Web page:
• Indoor environment comfort, quality and control
    • People, vehicle and cargo movement management
    • Uninterrupted power supply
    • Wired communication and data infrastructure
    • Wireless communication and data infrastructure

    Using the Smart Building Score involves asking a series of questions about each of the assets. For example, when evaluating wireless connectivity, is Wi-Fi available in the facility? Is it accessible anywhere in the building? How often does it go down?

    The Smart Building Score focuses only on measuring the active components of a smart building—its devices and equipment. This is because once the facility is constructed, the passive components—architectural design, building location and building material— are unlikely to undergo substantial changes. As a result, the Smart Building Score can be used to evaluate both new and existing facilities.

    Why Does the Smart Building Score Matter?

    According to the U.S. Energy Information Administration, large commercial buildings are the greatest consumers of energy in the country. Even though they account for only 11 percent of all commercial buildings, offices between 25,000 and 200,000 square feet are responsible for 42 percent of total energy consumption. And since energy costs per square foot continue to increase year over year, it’s in every company’s best interest to find ways to increase efficiency.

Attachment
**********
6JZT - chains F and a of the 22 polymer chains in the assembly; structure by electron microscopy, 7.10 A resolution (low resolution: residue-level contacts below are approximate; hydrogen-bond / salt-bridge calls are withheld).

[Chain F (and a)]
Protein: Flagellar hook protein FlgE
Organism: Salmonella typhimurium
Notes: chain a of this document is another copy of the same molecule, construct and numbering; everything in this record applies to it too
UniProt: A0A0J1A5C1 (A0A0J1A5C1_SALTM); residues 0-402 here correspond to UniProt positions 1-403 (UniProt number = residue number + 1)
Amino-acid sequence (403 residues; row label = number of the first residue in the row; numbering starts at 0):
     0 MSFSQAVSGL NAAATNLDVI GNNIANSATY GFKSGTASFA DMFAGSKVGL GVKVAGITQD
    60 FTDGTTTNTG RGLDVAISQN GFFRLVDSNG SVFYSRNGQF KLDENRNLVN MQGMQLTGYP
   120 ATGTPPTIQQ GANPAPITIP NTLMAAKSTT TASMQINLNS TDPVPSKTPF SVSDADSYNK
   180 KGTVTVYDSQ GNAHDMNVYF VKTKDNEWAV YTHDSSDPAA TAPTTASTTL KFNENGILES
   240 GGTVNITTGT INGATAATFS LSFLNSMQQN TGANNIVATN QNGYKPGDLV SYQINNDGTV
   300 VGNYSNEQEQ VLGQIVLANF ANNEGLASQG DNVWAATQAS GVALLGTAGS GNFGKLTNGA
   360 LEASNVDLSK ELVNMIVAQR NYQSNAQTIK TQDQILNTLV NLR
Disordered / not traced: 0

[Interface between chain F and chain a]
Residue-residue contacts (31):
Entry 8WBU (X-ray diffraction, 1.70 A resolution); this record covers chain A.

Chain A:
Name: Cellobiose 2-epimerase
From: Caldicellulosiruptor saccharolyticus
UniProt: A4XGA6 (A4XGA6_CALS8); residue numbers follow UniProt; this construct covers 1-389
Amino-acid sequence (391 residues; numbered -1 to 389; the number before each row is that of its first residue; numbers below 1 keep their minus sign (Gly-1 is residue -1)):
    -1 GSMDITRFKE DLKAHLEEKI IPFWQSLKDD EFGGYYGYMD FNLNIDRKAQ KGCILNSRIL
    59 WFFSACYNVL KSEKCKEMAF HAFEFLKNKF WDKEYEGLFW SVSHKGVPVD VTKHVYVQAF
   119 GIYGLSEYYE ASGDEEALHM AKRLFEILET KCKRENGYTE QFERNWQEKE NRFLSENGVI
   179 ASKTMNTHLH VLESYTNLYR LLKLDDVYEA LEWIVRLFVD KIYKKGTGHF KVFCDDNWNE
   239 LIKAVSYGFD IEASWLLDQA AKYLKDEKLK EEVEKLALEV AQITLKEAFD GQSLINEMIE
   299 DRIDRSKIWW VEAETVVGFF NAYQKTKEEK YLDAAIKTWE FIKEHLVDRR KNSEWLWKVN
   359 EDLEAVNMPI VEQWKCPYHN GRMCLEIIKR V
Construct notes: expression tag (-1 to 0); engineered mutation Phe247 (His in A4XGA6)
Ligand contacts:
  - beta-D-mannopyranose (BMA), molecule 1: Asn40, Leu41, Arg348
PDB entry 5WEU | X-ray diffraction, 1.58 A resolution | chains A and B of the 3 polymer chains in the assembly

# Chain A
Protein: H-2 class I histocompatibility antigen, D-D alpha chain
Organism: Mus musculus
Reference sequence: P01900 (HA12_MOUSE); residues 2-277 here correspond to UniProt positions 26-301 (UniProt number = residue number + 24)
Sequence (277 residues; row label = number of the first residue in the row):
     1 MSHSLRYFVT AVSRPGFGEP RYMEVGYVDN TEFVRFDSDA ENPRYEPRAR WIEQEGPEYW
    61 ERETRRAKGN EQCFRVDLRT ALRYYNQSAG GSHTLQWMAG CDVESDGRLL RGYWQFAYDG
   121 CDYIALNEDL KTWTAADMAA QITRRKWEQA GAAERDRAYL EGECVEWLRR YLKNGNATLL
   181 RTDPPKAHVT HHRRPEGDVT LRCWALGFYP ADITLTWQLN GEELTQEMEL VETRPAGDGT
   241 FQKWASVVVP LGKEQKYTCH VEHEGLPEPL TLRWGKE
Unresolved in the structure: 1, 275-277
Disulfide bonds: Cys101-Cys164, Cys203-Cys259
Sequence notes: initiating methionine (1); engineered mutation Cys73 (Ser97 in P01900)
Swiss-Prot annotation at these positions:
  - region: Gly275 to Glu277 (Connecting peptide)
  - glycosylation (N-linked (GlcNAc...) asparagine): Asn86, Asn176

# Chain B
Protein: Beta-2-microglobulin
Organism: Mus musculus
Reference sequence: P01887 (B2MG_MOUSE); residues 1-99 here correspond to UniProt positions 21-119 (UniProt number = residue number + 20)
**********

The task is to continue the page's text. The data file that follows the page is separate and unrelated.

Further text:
Additionally, facility managers can take an objective look at the performance of the building systems that have the biggest impact on employee comfort: heating and air conditioning, lighting and ventilation.

    Recommended: Modern Office Design: The One Thing Employees Want Most

    This is crucial since employee productivity directly impacts profitability, and employees who have a comfortable workplace are more productive.

    With the Smart Building Score, your organization can also gain critical insight into how secure your facilities are and identify potential vulnerabilities before criminals can take advantage. That includes making sure your data is safe from cyberattacks.